Scientist of the Day - Samuel Crompton
Samuel Crompton, an English weaver and inventor, was born Dec. 3, 1753. James Hargreaves had invented the spinning jenny in 1764, which greatly speeded up the production of thread for weaving, and Richard Arkwright followed with his improved water frame in 1769, but the thread from both of these machines was only suitable for the weft (the cross-threads), and was not strong enough to serve as a warp. So Crompton got to tinkering and developed a cross between the spinning jenny and the water frame, which he naturally called, because of its hybrid nature, a mule. Not willing to engage in a patent scuffle with Arkwright, who was very rich and powerful, Crompton decided to keep his invention a secret and just make thread to sell. His thread was so outstanding--stronger and thinner than anyone else's--that he greatly increased his income, but found himself besieged by industrial spies trying to discover the secret of his mule. Finally, Crompton decided to release his invention to a consortium of local textile manufacturers, hoping that they would recompense him honorably (and richly). He was most disillusioned in these hopes, as he was paid a total of £60 for his labors. Many years later, in 1811, when he discovered that of the 5 million spinning devices in use in England, well over 80% were using a version of his mule, he took his grievances to Parliament, and they paid him £5000. Crompton was still disgruntled, but he plowed the money back into another venture, lost it all, and died, relatively impoverished, in 1827.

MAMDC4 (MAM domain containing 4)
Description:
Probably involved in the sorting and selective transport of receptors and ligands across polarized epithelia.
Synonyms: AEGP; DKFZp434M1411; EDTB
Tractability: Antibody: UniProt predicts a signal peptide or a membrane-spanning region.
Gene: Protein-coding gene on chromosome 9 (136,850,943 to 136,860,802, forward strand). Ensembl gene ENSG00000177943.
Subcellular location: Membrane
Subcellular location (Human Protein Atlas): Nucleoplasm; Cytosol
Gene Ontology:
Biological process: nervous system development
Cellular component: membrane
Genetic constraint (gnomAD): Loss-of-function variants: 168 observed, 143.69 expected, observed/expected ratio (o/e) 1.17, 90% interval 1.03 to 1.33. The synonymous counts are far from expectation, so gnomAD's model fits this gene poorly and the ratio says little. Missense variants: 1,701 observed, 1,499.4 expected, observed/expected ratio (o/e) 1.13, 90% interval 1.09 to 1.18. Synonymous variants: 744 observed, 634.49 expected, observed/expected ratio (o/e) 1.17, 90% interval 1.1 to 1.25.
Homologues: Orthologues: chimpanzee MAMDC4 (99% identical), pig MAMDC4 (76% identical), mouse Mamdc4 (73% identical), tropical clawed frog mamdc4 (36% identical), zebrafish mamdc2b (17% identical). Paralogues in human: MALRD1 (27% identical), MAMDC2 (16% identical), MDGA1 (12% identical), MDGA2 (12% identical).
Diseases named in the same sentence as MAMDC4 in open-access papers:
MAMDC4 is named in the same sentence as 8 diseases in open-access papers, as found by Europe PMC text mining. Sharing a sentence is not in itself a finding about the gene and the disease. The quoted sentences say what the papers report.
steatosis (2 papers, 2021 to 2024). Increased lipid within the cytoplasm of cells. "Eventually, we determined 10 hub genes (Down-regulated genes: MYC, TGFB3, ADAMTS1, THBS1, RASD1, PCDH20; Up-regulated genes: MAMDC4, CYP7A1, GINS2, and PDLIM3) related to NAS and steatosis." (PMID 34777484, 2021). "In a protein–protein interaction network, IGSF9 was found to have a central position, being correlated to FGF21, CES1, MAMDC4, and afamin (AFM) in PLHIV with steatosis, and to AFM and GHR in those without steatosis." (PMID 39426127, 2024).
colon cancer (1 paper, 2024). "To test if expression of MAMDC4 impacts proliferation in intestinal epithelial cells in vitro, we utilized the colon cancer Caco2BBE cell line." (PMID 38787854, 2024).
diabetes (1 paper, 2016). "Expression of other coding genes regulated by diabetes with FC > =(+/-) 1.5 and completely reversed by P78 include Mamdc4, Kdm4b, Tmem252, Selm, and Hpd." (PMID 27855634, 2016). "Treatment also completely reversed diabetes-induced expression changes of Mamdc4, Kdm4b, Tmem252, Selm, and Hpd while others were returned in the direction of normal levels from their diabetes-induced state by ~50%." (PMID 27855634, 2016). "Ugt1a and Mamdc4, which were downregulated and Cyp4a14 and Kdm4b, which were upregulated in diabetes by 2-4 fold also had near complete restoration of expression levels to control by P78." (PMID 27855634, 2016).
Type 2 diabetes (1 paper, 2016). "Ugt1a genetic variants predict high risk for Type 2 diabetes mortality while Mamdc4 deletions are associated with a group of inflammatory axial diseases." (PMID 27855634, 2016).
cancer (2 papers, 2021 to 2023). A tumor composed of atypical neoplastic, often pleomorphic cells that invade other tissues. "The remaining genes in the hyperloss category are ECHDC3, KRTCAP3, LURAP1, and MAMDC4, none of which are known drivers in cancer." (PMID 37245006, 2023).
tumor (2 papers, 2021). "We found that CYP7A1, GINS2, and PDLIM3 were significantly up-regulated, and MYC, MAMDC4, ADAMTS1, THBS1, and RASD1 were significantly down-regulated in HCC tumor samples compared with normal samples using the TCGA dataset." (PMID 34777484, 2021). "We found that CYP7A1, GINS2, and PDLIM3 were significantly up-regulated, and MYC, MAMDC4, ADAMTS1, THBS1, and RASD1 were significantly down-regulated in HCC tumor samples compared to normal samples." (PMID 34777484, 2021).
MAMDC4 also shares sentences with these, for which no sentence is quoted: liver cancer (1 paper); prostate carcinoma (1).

The images show: a mezzotint portrait of Crompton; a replica of his mule in the Museum of Science and Industry; a statue of Crompton in Bolton; and Crompton’s home, Hall i’ th’ Wood, now a Bolton museum.
Dr. William B. Ashworth, Jr., Consultant for the History of Science, Linda Hall Library and Associate Professor, Department of History, University of Missouri-Kansas City. Comments or corrections are welcome; please direct to firstname.lastname@example.org.